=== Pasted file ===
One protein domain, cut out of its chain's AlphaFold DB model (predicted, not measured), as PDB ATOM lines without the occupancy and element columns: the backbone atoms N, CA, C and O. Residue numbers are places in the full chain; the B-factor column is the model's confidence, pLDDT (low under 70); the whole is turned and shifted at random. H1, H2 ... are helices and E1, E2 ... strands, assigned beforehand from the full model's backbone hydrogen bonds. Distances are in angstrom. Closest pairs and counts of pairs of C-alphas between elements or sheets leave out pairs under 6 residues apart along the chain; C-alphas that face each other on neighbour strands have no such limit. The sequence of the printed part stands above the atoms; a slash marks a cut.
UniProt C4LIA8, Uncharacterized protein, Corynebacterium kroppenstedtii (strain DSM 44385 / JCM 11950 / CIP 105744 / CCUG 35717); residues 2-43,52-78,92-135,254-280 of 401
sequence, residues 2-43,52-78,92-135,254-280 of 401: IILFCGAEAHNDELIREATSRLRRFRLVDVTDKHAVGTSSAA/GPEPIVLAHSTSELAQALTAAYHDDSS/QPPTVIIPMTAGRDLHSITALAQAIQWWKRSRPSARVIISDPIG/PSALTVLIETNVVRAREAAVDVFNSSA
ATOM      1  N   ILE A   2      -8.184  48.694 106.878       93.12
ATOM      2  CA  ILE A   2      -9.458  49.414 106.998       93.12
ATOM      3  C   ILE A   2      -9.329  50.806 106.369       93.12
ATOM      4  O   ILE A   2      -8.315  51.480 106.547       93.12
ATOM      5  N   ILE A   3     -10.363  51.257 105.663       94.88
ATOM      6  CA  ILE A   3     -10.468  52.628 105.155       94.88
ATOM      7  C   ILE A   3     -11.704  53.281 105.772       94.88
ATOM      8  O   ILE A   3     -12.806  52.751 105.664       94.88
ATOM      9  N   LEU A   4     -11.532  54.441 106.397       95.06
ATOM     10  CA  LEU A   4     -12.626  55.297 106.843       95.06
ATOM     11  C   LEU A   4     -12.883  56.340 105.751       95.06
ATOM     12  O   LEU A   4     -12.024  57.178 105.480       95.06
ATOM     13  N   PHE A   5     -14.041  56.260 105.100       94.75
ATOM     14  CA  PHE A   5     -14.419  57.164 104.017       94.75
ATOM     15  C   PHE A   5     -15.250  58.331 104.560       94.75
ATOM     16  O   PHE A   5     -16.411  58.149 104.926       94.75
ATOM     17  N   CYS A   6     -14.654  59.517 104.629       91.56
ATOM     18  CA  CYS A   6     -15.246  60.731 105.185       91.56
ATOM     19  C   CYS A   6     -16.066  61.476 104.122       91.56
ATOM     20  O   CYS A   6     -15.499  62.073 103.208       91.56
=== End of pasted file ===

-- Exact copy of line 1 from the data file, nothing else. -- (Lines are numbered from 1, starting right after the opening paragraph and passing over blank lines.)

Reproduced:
UniProt C4LIA8, Uncharacterized protein, Corynebacterium kroppenstedtii (strain DSM 44385 / JCM 11950 / CIP 105744 / CCUG 35717); residues 2-43,52-78,92-135,254-280 of 401